“Right now, with what we have in a lab, there’s definitely a significant investment,” Fargher says. “We have probably one of the most sophisticated labs in Utah, of any of the brewers, especially of our size.”
Analyzing on the Fly
The brewery’s investment in polymerase chain reaction (PCR) testing is something Fargher’s particularly proud of. The testing equipment allows brewers to take samples directly from tanks and extract the DNA to determine the biological elements of the samples.
“Through the protocols that Marcio’s developed,” Fargher says, “we’ve been able to take that (data) and look for specific contaminants within our products.”
So instead of pulling a sample, plating it, and incubating it for two weeks to determine if a contaminant is present, Shades Brewing is now able to complete that process in five or six hours.
“That makes a huge difference in our throughput from a production perspective, as well as a cost perspective,” Fargher says. “As a commercial brewer, we’re always thinking about how to make the best product possible, at the lowest cost, the fastest possible.”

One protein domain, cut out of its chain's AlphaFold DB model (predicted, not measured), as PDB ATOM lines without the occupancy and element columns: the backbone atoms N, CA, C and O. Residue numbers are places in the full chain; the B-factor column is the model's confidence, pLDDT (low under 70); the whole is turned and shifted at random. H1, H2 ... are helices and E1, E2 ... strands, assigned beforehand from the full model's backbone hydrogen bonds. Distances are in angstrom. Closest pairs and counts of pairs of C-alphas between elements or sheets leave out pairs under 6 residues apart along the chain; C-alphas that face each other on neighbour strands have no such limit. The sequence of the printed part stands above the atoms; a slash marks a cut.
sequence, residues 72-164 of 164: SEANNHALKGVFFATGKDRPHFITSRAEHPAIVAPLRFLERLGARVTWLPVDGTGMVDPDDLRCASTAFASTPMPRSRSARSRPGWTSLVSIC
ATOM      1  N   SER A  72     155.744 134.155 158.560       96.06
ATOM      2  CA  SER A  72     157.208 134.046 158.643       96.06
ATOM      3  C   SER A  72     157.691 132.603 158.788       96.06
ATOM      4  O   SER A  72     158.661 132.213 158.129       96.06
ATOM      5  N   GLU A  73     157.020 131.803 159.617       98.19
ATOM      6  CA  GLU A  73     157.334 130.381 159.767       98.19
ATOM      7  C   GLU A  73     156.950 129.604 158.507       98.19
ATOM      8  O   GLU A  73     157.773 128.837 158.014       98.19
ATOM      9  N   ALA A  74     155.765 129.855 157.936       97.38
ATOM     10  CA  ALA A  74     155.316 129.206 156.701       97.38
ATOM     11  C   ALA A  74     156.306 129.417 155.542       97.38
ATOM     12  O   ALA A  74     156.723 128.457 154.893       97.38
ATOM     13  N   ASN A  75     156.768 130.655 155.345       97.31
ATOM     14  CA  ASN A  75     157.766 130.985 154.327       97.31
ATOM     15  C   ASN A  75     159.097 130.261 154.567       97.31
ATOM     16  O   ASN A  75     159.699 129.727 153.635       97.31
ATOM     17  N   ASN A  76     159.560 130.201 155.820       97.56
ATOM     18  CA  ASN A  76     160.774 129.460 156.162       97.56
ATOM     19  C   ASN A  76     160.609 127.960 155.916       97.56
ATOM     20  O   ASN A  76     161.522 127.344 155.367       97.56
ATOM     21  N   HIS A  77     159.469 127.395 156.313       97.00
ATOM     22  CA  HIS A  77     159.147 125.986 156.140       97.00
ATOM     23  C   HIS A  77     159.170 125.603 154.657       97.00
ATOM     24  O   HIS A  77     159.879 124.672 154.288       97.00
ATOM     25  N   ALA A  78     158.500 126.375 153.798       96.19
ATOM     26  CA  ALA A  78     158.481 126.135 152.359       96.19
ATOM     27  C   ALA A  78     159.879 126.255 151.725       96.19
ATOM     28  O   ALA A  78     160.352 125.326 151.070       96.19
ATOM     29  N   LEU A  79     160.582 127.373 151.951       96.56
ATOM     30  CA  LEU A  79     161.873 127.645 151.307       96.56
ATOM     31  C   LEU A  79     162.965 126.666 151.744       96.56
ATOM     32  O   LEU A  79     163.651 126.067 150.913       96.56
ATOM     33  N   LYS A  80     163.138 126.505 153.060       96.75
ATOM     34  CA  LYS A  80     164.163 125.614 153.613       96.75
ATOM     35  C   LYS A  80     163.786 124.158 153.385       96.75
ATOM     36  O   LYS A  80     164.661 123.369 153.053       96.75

Giving Yeast its Due
When Fargher was starting out as “a one-man show,” he aimed to simply brew the best 4% beer he could. As the brewery’s grown and developed, he’s become more interested in learning about individual ingredients, how they work together, and how to think about making a unique beer.
Yeast, Fargher believes, is still a largely unexplored ingredient when compared with research conducted on hops, barley, and even water. He revels in taking something biological, and sometimes out of the brewers’ control, to create something completely unique.
“The yeast adds a tremendous amount of flavors and complexity to the beer,” Fargher says. “With the laboratory, and with working with Marcio, it’s definitely got us excited to experiment more with certain yeast flavors and profiles.”
Complete Video Interview
Learn more about Shades Brewing Co. and their kveik beers by watching Utah Beer News’ full interview with Fargher and Buffolo.
About Shades Brewing Co.
- Founded: 2010 (as Shades of Pale Brewing Co.)
- Address: 154 W. Utopia Ave., South Salt Lake City, Utah, 84115
- Telephone: (435) 200-3009
- Website: http://shadesofpale.com/